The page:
by Jonathan Skinner
The area of forest occupied by the butterflies, once as high at 50 acres, dwindled to 2.94 acres in the annual census conducted in December, Mexico’s National Commission of Natural Protected Areas disclosed at a news conference in Zitácuaro, Mexico.
That was a 59 percent decline from the 7.14 acres of butterflies measured in December 2011.
But an equally alarming source of the decline . . . is the explosive increase in American farmland planted in soybean and corn genetically modified to tolerate herbicides.
The American Midwest’s corn belt is a critical feeding ground for monarchs, which once found a ready source of milkweed growing between the rows of millions of acres of soybean and corn. But the ubiquitous use of herbicide-tolerant crops has enabled farmers to wipe out the milkweed, and with it much of the butterflies’ food supply.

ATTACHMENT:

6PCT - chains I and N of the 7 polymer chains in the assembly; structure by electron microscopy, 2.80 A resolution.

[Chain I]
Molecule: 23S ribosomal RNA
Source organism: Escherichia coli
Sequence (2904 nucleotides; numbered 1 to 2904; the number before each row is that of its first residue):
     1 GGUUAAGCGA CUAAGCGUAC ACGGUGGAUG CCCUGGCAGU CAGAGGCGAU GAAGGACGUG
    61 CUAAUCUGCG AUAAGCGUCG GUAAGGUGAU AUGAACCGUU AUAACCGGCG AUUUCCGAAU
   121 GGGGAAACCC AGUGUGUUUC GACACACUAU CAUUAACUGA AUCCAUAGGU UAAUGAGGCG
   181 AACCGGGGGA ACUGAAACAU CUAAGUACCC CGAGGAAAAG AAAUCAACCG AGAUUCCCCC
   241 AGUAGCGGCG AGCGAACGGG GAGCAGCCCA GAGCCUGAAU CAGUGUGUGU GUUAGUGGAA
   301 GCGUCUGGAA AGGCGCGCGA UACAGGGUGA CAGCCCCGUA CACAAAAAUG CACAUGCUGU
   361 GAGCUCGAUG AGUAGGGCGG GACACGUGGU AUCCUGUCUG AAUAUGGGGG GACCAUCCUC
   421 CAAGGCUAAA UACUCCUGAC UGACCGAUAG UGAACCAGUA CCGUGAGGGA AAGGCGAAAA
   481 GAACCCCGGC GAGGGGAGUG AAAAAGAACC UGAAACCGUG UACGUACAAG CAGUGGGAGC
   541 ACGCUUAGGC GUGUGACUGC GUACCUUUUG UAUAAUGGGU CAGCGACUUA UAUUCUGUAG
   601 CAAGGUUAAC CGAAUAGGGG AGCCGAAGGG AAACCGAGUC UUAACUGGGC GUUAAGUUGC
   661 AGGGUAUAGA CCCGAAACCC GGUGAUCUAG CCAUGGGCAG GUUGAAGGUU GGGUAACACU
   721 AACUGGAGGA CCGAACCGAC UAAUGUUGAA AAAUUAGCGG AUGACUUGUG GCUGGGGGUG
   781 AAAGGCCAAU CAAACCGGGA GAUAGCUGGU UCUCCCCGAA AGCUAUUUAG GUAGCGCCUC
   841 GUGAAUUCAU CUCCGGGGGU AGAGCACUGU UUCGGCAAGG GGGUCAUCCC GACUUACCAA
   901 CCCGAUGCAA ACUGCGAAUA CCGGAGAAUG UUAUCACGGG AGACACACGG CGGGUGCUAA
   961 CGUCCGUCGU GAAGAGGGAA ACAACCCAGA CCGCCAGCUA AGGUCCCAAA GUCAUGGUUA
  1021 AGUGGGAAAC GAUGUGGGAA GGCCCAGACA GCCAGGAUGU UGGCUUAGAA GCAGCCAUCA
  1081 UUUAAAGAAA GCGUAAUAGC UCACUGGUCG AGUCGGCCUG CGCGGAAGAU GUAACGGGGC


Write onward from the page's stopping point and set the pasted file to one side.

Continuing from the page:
A rapid expansion of farmland — more than 25 million new acres in the United States since 2007 — has eaten away grasslands and conservation reserves that supplied the monarchs with milkweed.